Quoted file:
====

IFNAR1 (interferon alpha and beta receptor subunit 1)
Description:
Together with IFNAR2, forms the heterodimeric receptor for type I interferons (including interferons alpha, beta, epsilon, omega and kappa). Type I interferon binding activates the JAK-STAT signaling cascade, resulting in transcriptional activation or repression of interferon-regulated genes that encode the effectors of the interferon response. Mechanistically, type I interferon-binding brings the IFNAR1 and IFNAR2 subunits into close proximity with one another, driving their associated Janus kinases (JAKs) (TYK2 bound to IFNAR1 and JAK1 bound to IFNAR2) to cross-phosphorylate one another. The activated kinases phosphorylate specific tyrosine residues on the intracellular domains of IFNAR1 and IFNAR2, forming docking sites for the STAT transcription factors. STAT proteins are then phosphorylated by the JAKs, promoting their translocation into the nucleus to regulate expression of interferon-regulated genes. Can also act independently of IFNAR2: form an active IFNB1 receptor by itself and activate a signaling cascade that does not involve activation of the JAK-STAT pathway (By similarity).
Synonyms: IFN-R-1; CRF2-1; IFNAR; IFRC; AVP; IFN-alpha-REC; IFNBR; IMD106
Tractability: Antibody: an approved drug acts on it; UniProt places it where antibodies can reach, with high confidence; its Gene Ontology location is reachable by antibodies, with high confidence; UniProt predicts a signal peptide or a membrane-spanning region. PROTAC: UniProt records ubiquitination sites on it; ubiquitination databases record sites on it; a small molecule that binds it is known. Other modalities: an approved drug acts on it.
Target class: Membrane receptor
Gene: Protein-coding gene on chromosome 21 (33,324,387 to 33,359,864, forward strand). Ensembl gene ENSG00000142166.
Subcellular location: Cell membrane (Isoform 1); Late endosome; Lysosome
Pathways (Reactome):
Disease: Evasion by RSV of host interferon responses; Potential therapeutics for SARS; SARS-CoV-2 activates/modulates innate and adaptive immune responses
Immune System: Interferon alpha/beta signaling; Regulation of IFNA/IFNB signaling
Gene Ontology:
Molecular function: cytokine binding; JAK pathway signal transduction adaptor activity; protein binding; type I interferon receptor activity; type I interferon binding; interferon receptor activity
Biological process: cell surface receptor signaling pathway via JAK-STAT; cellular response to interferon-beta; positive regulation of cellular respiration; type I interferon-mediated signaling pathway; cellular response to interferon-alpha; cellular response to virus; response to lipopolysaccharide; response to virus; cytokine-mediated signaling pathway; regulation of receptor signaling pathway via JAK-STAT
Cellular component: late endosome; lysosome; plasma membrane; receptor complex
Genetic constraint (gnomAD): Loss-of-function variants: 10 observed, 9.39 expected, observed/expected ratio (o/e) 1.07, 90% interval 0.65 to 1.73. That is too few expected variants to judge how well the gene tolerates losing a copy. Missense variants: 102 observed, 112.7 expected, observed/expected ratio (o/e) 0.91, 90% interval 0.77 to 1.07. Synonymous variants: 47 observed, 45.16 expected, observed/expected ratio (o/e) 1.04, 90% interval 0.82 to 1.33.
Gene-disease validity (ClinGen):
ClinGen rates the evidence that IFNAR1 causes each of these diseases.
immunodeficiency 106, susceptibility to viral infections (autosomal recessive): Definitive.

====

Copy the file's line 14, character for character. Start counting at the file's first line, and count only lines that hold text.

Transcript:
Biological process: cell surface receptor signaling pathway via JAK-STAT; cellular response to interferon-beta; positive regulation of cellular respiration; type I interferon-mediated signaling pathway; cellular response to interferon-alpha; cellular response to virus; response to lipopolysaccharide; response to virus; cytokine-mediated signaling pathway; regulation of receptor signaling pathway via JAK-STAT